If someone were to give degrees in wisdom after the event, this summer's graduation list in BTYS (Banking-Told-You-So) would run to several telephone directories. Since the Bank of England closed the doors of Bank of Credit and Commerce International (alternatively known as the Bank of Corruption and Cocaine International) in July, the rush of people claiming to have known all about it years ago has become a flood.
Among the latest to claim that he spotted early warning signs is a City broker who was mistakenly sent the 1988 BCCI annual report and with the natural curiosity of his profession cast an eye over it. The warning signs were all too obvious from the opening pages, he says. BCCI's branches were there, neatly marked on a map of the world. The distribution was distinctly patchy, he recalls, and this made him more curious. The bank had only one branch in the world's most powerful economy, Japan, and West Germany merited a mere two.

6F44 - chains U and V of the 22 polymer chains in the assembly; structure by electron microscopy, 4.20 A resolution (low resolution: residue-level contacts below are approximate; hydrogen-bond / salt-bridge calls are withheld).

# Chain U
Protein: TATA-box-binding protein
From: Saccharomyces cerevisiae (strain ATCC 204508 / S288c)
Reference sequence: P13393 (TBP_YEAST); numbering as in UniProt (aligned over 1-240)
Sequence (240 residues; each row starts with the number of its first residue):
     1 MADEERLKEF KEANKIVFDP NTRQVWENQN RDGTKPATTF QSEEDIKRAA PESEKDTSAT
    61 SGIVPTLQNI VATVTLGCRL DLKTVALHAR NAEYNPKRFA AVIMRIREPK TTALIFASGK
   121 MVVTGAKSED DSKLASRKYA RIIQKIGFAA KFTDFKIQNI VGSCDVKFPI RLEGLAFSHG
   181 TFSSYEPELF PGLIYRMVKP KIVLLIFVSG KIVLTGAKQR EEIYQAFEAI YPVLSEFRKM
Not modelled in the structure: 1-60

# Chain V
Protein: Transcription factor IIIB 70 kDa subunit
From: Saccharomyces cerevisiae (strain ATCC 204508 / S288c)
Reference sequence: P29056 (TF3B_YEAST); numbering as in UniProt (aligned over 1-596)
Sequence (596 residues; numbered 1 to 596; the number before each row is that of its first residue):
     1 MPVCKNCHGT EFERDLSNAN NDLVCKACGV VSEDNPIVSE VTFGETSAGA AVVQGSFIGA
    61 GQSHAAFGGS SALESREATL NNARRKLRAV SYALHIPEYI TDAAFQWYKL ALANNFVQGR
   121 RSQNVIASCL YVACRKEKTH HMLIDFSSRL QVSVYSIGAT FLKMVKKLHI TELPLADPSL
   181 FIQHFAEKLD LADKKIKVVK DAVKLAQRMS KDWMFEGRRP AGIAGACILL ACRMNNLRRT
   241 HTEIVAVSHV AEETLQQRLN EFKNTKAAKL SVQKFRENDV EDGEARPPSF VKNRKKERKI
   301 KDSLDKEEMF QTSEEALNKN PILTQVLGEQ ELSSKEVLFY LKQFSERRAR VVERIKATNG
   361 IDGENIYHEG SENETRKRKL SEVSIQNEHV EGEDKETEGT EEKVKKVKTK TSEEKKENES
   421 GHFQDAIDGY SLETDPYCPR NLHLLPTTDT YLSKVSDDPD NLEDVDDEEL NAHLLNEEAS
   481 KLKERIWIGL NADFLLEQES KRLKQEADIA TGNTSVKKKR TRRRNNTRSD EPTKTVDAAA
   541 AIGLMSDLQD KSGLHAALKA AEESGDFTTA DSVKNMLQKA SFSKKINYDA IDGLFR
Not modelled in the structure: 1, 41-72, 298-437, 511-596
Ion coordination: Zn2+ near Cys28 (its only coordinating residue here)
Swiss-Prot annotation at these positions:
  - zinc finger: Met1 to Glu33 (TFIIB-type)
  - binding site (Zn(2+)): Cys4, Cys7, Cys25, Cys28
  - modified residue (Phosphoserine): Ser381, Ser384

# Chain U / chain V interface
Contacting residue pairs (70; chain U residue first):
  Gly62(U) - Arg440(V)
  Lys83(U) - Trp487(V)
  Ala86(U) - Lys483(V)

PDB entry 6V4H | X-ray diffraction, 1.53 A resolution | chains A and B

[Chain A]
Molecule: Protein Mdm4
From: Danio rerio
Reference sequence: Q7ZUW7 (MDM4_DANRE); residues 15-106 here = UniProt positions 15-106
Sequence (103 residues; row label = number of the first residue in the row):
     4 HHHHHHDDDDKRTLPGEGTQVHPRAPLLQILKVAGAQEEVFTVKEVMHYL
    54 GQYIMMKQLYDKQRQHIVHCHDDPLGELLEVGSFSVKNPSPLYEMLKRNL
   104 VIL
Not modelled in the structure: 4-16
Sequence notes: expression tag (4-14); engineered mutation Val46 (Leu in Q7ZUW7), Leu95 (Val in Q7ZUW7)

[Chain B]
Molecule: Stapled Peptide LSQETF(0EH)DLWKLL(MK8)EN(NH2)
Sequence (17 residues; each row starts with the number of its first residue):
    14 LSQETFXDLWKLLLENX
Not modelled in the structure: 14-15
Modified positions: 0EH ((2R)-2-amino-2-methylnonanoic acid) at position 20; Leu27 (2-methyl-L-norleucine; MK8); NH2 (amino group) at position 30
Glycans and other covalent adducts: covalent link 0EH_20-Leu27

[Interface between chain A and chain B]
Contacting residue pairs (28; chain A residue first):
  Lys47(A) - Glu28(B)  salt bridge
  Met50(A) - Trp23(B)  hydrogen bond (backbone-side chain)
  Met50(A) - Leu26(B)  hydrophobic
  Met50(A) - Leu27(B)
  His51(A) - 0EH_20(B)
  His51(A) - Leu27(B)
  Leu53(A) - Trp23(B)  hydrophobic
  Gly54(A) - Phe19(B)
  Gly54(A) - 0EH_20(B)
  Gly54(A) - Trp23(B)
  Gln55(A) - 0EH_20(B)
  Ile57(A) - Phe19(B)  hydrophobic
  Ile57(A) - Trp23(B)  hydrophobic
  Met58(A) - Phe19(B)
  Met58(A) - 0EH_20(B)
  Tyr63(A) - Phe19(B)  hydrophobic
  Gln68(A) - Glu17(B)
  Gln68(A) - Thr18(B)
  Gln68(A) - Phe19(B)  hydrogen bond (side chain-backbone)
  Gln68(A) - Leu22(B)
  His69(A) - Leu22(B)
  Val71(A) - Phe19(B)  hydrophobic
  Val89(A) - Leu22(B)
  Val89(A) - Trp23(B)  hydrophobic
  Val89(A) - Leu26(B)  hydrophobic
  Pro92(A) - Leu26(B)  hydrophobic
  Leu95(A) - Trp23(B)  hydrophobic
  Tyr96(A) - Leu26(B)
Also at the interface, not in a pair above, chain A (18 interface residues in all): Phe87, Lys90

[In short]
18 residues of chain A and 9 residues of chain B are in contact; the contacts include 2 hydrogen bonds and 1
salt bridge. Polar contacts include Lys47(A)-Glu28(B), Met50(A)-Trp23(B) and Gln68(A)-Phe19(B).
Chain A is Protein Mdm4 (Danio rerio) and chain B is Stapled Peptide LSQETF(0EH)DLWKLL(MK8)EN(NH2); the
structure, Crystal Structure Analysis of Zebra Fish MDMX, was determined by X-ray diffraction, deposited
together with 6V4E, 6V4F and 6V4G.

More intriguing was the concentration of branches in Columbia. This country, whose principal foreign currency earner comes in the form of white powder, had 32 branches, holding $144 million in customer deposits - not bad for one of the world's poorest countries. In contrast, one of the richest countries, Switzerland, had deposits of only $165 million.
Our broker friend is writing to Sir Robin Leigh-Pemberton to request a first class degree in hindsight.